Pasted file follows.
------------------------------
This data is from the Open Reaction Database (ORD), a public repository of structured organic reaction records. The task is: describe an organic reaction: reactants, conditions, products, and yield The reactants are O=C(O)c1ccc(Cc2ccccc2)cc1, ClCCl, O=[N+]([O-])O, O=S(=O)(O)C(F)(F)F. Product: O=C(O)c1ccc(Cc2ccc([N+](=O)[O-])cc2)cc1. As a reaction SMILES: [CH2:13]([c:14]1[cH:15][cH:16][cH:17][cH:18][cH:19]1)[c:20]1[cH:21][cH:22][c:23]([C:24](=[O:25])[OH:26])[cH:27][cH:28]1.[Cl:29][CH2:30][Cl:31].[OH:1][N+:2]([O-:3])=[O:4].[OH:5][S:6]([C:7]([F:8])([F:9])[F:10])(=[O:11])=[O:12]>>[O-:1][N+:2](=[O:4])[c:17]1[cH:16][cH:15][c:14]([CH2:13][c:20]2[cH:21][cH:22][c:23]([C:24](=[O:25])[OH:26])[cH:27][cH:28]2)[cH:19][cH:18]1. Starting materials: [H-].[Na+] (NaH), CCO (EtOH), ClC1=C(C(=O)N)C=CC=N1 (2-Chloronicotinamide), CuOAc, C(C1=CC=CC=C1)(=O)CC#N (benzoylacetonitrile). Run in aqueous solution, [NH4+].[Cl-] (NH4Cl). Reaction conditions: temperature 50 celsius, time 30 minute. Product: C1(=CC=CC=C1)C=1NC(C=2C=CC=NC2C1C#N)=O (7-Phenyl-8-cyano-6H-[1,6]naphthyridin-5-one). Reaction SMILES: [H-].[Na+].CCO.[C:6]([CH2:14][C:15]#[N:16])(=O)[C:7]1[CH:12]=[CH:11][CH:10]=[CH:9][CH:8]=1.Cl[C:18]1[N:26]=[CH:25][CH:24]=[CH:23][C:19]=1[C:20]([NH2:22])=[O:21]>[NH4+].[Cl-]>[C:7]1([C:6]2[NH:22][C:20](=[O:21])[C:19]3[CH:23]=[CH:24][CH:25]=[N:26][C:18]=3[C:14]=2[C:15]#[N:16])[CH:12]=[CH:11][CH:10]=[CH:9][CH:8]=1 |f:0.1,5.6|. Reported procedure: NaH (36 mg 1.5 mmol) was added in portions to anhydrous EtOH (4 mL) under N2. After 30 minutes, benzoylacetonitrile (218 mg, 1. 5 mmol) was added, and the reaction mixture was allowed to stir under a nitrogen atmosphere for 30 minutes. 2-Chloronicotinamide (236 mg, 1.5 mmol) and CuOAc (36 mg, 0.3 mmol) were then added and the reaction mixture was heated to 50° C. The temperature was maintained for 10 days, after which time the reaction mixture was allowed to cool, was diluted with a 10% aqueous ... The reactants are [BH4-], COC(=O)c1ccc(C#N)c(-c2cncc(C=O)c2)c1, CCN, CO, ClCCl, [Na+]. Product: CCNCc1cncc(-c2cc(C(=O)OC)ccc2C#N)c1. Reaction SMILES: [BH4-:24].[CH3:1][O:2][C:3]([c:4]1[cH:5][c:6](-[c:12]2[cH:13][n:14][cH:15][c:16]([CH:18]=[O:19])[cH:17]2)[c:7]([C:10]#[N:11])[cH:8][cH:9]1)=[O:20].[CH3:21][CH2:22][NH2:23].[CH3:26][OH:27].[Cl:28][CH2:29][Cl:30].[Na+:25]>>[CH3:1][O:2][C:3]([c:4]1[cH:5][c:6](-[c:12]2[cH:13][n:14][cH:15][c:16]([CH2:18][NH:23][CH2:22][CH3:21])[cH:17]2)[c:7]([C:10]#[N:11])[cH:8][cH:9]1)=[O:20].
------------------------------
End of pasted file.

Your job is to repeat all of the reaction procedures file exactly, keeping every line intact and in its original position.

This data is from the Open Reaction Database (ORD), a public repository of structured organic reaction records. The task is: describe an organic reaction: reactants, conditions, products, and yield The reactants are O=C(O)c1ccc(Cc2ccccc2)cc1, ClCCl, O=[N+]([O-])O, O=S(=O)(O)C(F)(F)F. Product: O=C(O)c1ccc(Cc2ccc([N+](=O)[O-])cc2)cc1. As a reaction SMILES: [CH2:13]([c:14]1[cH:15][cH:16][cH:17][cH:18][cH:19]1)[c:20]1[cH:21][cH:22][c:23]([C:24](=[O:25])[OH:26])[cH:27][cH:28]1.[Cl:29][CH2:30][Cl:31].[OH:1][N+:2]([O-:3])=[O:4].[OH:5][S:6]([C:7]([F:8])([F:9])[F:10])(=[O:11])=[O:12]>>[O-:1][N+:2](=[O:4])[c:17]1[cH:16][cH:15][c:14]([CH2:13][c:20]2[cH:21][cH:22][c:23]([C:24](=[O:25])[OH:26])[cH:27][cH:28]2)[cH:19][cH:18]1. Starting materials: [H-].[Na+] (NaH), CCO (EtOH), ClC1=C(C(=O)N)C=CC=N1 (2-Chloronicotinamide), CuOAc, C(C1=CC=CC=C1)(=O)CC#N (benzoylacetonitrile). Run in aqueous solution, [NH4+].[Cl-] (NH4Cl). Reaction conditions: temperature 50 celsius, time 30 minute. Product: C1(=CC=CC=C1)C=1NC(C=2C=CC=NC2C1C#N)=O (7-Phenyl-8-cyano-6H-[1,6]naphthyridin-5-one). Reaction SMILES: [H-].[Na+].CCO.[C:6]([CH2:14][C:15]#[N:16])(=O)[C:7]1[CH:12]=[CH:11][CH:10]=[CH:9][CH:8]=1.Cl[C:18]1[N:26]=[CH:25][CH:24]=[CH:23][C:19]=1[C:20]([NH2:22])=[O:21]>[NH4+].[Cl-]>[C:7]1([C:6]2[NH:22][C:20](=[O:21])[C:19]3[CH:23]=[CH:24][CH:25]=[N:26][C:18]=3[C:14]=2[C:15]#[N:16])[CH:12]=[CH:11][CH:10]=[CH:9][CH:8]=1 |f:0.1,5.6|. Reported procedure: NaH (36 mg 1.5 mmol) was added in portions to anhydrous EtOH (4 mL) under N2. After 30 minutes, benzoylacetonitrile (218 mg, 1. 5 mmol) was added, and the reaction mixture was allowed to stir under a nitrogen atmosphere for 30 minutes. 2-Chloronicotinamide (236 mg, 1.5 mmol) and CuOAc (36 mg, 0.3 mmol) were then added and the reaction mixture was heated to 50° C. The temperature was maintained for 10 days, after which time the reaction mixture was allowed to cool, was diluted with a 10% aqueous ... The reactants are [BH4-], COC(=O)c1ccc(C#N)c(-c2cncc(C=O)c2)c1, CCN, CO, ClCCl, [Na+]. Product: CCNCc1cncc(-c2cc(C(=O)OC)ccc2C#N)c1. Reaction SMILES: [BH4-:24].[CH3:1][O:2][C:3]([c:4]1[cH:5][c:6](-[c:12]2[cH:13][n:14][cH:15][c:16]([CH:18]=[O:19])[cH:17]2)[c:7]([C:10]#[N:11])[cH:8][cH:9]1)=[O:20].[CH3:21][CH2:22][NH2:23].[CH3:26][OH:27].[Cl:28][CH2:29][Cl:30].[Na+:25]>>[CH3:1][O:2][C:3]([c:4]1[cH:5][c:6](-[c:12]2[cH:13][n:14][cH:15][c:16]([CH2:18][NH:23][CH2:22][CH3:21])[cH:17]2)[c:7]([C:10]#[N:11])[cH:8][cH:9]1)=[O:20].